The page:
Saturday, March 24, 2018
This guest post is part of the blog's symposium, "“Wakandan Jurisprudence: How Black Panther Challenges Us to Examine the Past, Present, and Future of Race.”
Killmonger is ruthless. Intelligent. Single-minded. Strategic. But above all, he is angry.
And I have to admit, it was thrilling for me, a black woman who has recently come out as “angry,” to see black anger depicted so brilliantly on screen. I mean brilliant in the sense that it burned so bright I felt that I had to shield my eyes or look away from it. Killmonger’s every scene was pulsating with a blood-deep hostility that motivated him. It focused him. It propelled him to great successes, like a Ph.D. at MIT, and great evils, like killing hundreds of people and reducing them to nothing more than another notch on his body. This was a villain unlike almost any other I had seen. He was not motivated by greed or a protean, gossamer-edged sense of evil. Killmonger’s anger took the shape of a spear aimed unerringly at the heart of Wakanda. Here was the shimmering personification of righteous anger, turned poisonous, but sprung from love for his father, devotion to his father’s vision, and commitment to righting centuries of race-based wrongs. Why not remake the world with black people on top? Forge black privilege, black supremacy, and black power from vibranium and kimoye beads. I found myself nodding in agreement with Killmonger more often than not. And although I was sorry he died, I understood why he chose to, instead of accepting T’Challa’s offer of trying to heal him. His choice of death over bondage was completely consistent with his character. With his anger.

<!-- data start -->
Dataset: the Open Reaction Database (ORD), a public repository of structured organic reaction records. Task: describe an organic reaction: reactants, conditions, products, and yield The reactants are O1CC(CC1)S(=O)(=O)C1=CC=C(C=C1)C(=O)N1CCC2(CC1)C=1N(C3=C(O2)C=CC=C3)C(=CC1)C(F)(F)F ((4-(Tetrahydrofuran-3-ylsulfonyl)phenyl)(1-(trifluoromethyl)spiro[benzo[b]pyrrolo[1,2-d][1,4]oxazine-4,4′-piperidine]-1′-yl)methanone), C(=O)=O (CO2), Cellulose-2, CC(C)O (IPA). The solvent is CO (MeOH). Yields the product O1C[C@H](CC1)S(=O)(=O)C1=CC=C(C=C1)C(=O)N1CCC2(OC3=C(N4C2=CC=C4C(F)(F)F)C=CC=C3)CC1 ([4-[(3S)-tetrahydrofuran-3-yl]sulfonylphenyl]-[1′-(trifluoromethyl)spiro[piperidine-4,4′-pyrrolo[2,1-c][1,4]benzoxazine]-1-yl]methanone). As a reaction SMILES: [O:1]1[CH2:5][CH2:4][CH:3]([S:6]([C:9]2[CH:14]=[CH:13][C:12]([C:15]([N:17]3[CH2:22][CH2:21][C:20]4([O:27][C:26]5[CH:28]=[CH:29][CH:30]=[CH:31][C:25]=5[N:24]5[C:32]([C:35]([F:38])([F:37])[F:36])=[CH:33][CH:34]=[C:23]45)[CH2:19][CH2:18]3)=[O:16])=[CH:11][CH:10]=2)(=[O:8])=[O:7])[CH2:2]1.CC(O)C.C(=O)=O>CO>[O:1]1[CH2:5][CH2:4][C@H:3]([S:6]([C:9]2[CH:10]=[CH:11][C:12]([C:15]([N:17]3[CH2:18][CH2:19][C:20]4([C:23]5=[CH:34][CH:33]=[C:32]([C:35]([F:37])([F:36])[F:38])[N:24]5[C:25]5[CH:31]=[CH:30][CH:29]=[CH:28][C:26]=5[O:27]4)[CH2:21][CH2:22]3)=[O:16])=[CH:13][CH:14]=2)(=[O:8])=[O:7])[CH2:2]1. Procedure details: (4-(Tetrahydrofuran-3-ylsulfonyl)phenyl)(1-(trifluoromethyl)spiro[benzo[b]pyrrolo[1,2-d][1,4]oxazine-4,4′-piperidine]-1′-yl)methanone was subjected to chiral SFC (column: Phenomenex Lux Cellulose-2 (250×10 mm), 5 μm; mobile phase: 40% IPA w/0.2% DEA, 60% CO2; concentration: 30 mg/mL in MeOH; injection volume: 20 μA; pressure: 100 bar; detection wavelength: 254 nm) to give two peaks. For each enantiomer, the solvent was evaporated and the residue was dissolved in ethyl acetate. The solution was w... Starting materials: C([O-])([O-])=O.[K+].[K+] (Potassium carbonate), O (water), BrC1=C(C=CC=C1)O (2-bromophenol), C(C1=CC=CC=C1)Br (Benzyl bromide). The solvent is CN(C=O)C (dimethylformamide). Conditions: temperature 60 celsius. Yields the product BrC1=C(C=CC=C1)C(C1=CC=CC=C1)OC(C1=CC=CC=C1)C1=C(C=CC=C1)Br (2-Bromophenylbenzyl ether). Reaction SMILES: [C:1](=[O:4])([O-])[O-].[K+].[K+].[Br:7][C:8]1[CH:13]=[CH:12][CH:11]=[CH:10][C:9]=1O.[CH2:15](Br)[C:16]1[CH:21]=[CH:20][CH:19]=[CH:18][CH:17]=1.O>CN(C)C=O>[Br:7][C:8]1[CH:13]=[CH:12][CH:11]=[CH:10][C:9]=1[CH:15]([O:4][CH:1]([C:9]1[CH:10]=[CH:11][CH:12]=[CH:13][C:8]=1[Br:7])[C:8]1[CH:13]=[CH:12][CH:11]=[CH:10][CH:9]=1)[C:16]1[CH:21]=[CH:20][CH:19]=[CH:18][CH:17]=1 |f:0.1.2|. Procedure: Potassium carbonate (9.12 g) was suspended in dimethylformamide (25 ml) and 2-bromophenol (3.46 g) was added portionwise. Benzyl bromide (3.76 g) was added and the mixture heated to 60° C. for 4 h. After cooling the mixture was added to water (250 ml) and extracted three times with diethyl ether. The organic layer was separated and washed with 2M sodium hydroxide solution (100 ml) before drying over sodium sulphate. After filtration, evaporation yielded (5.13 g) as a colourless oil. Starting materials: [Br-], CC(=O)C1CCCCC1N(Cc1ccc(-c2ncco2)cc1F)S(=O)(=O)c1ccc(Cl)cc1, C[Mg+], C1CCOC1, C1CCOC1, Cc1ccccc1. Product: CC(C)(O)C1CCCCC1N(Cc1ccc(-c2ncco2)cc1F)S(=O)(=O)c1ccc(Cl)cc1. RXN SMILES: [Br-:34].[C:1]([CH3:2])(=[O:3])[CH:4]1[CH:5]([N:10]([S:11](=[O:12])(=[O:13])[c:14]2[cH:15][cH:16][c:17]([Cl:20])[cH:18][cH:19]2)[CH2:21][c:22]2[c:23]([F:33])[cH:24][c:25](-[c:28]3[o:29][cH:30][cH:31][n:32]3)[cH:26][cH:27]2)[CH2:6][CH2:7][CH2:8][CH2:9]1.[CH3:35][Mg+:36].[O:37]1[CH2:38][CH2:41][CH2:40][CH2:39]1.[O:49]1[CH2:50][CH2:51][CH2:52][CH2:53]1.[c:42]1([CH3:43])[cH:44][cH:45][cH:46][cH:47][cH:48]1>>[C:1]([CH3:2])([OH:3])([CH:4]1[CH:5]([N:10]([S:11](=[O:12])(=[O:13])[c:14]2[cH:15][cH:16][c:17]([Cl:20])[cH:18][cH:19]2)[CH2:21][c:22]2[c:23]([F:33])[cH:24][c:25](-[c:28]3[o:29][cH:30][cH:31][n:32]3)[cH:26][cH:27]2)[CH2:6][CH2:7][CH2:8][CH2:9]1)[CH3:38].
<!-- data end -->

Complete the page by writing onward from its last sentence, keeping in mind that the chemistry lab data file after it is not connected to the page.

As thrilling as his anger was for me to watch, it was also a lightning rod for criticism. People were unsettled that Killmonger was so angry. His anger colored everything else about him: his intellect, such that he could have a Ph.D. from MIT and still be labeled a thug, and his motivations, such that his plans were labeled divisive.
I took these accusations debasing Killmonger’s anger personally. He gets to be angry, I thought. He has a right to his anger – especially since he is right to be angry. Because his anger was one of the things that, for me, made him black. It was part of his blackness. It certainly is part of mine. At least once a day, in ways large and small, I am reminded of ways in which my country fails me because I am black. I am angry that my black husband and I are far more likely to be stopped, detained, searched, and shot by the police than other people. I am angry that I have to worry that my black daughter’s teachers are underestimating her abilities or attributing any typical toddler misbehavior to personal failing, lack of ability, or some other deficiency based in implicit racial bias. I am angry that my chances of dying of a heart attack, of breast cancer, and of child birth are markedly higher than those same statistics for other women – and that, if I were in severe pain suffering from any of those things, I am less likely to get medication to adequately manage my pain. I am angry that when we apply for mortgages or car loans we will automatically be charged higher interest rates because we are black.
My anger is not colorblind.
Colorblindness reduces race to a physical concept. It erases black culture, black history, and black lived experiences. And it also washes out black anger. In order to be heard, we are supposed to be able to have debates with Tomi Lahren without seething, to discuss each millisecond of a video of police brutality without being overwhelmed by its graphic contents, to let people take pictures of our scarred backs to convince them that things are as bad as we say they are.
There needs to be more space for black anger in the law. James Baldwin said, “To be a Negro in this country and to be relatively conscious is to be in a rage almost all the time.” And Maya Angelou said, "Bitterness is like cancer. It eats upon the host. But anger is like fire. It burns all clean." Anger can be just as much an engine of social change as any other emotion.
Perhaps that, ultimately, is a big part of why black anger gets such a bad rap. If you are angry enough, you might choose resistance – no matter the cost – over bondage.
Robin Walker Sterling is an Associate Professor of Law at the University of Denver Sturm College of Law